At age 16, Adams earned a…
What are some of the key ideas of the letters between John and Abigail Adams?
Abigail pushes John to have women's right to be fought.
The main idea was to include women in the declaration of independence. t for.
What does Abigail Adams threaten to do if women are not given representation in the new laws of the land?
threatened to form a rebellion if women weren't given representation.
What other groups, besides women, does John Adams claim are demanding more freedoms from the government? What…
status of women’s rights.
The women that can be noted for opening the door to women’s rights goes by the name of Abigail Adams. In the time leading up to the completion and signing of the Declaration of Independence, John and Abigail Adams shared letters, in the year 1776, that voiced what both men and women felt about the rights of women. (Norton and Alexander 110) On March 16th, Abigail wrote John a letter, not only to tell him how eager she was to hear that he had declared an independency, but more…
equality did not apply to all groups of people in the thirteen colonies while using the letter from Abigail, the slave petition and the right of free suffrage.
To begin with, the declaration of Independence was a huge source that brought out some freedom to many Americans. While they were in the midst of writing up the declaration of Independence, a woman named Abigail Adams who was married to John Adams, wrote him a letter in which, she said the following “I long to hear that you have declared an independency…
One of the most significant events in United States history was the American Revolution. However, the significance of the event did not lay in the number of casualties or in Revolutionary wartime strategies. The importance of the Revolution lay in its effects of American Society. This landmark in American history has caused important changes to the government, affected vast and deep social changes, and altered the economic state of the newborn nation in the years of 1775 to 1800.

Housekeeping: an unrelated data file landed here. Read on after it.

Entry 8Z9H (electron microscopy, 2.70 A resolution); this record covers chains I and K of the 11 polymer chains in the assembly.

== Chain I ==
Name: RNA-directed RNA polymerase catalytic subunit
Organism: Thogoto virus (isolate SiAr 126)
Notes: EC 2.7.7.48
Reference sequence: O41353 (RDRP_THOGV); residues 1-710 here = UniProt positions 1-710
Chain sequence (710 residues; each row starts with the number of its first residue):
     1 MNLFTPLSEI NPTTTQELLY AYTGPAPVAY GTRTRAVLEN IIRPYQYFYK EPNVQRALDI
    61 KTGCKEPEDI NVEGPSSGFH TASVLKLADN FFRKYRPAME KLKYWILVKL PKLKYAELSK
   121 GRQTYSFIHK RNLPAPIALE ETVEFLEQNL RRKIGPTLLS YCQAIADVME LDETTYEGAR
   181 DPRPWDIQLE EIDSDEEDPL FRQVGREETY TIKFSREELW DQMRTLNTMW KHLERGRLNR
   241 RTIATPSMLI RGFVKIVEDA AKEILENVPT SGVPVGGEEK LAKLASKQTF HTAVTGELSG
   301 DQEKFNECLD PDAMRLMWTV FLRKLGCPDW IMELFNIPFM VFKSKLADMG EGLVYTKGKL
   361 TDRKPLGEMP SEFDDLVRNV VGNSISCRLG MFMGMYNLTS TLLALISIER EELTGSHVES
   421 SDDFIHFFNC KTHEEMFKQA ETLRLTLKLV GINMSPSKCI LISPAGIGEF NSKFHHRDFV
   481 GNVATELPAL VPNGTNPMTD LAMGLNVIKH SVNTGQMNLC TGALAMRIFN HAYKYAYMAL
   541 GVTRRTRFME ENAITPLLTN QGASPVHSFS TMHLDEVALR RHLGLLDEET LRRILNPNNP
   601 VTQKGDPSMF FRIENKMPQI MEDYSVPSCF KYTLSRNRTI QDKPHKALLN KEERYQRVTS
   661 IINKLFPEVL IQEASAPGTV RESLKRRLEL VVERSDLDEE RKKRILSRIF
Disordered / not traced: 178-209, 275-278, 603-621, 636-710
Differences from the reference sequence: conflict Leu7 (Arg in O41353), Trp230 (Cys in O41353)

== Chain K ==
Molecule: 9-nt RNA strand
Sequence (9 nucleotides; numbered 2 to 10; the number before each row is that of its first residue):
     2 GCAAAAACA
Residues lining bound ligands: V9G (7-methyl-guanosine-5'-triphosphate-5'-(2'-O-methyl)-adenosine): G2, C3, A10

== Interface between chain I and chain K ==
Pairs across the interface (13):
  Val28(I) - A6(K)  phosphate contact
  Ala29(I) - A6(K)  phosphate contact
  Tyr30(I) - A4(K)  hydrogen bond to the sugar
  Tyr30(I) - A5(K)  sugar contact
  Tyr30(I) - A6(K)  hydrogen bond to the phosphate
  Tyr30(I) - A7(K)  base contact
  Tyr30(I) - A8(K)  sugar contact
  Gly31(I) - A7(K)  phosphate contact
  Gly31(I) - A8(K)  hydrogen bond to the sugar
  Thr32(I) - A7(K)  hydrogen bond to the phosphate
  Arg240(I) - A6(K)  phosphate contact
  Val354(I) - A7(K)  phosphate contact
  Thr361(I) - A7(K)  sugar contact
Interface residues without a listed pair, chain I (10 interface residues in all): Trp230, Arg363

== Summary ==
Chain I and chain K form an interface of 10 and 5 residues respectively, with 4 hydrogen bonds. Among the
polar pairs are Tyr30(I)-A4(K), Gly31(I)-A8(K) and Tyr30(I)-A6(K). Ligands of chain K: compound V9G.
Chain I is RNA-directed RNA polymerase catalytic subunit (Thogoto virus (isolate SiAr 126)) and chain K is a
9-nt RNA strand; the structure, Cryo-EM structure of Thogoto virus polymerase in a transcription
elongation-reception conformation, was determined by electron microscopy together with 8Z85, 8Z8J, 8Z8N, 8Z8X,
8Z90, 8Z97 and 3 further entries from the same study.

From the American…
Early American History
04 April 2012
Women of the Revolutionary War
The Revolutionary War, which lasted approximately seven years, took the lives of thousands of Colonial Americans. Many men who fought were renowned as heroes for their contributions towards the war and for their ultimate sacrifice, giving their lives, fighting for our countries independence. While I was completing my military training I learned about these great men, who made…
Independence, was written.
This declaration stated that all men AND women are created equal (Doc A). Although this was probably the most noticed attempt, it wasn’t the first. Abigail Adams, the wife of John Adams, was always writing letters to John. “Remember the Ladies” she wrote in one of her letters to her husband. Even though Abigail fought for women’s rights a hundred years earlier, her letters were used in the Seneca Falls Convention to help support the women (Doc C).
There were many problems with…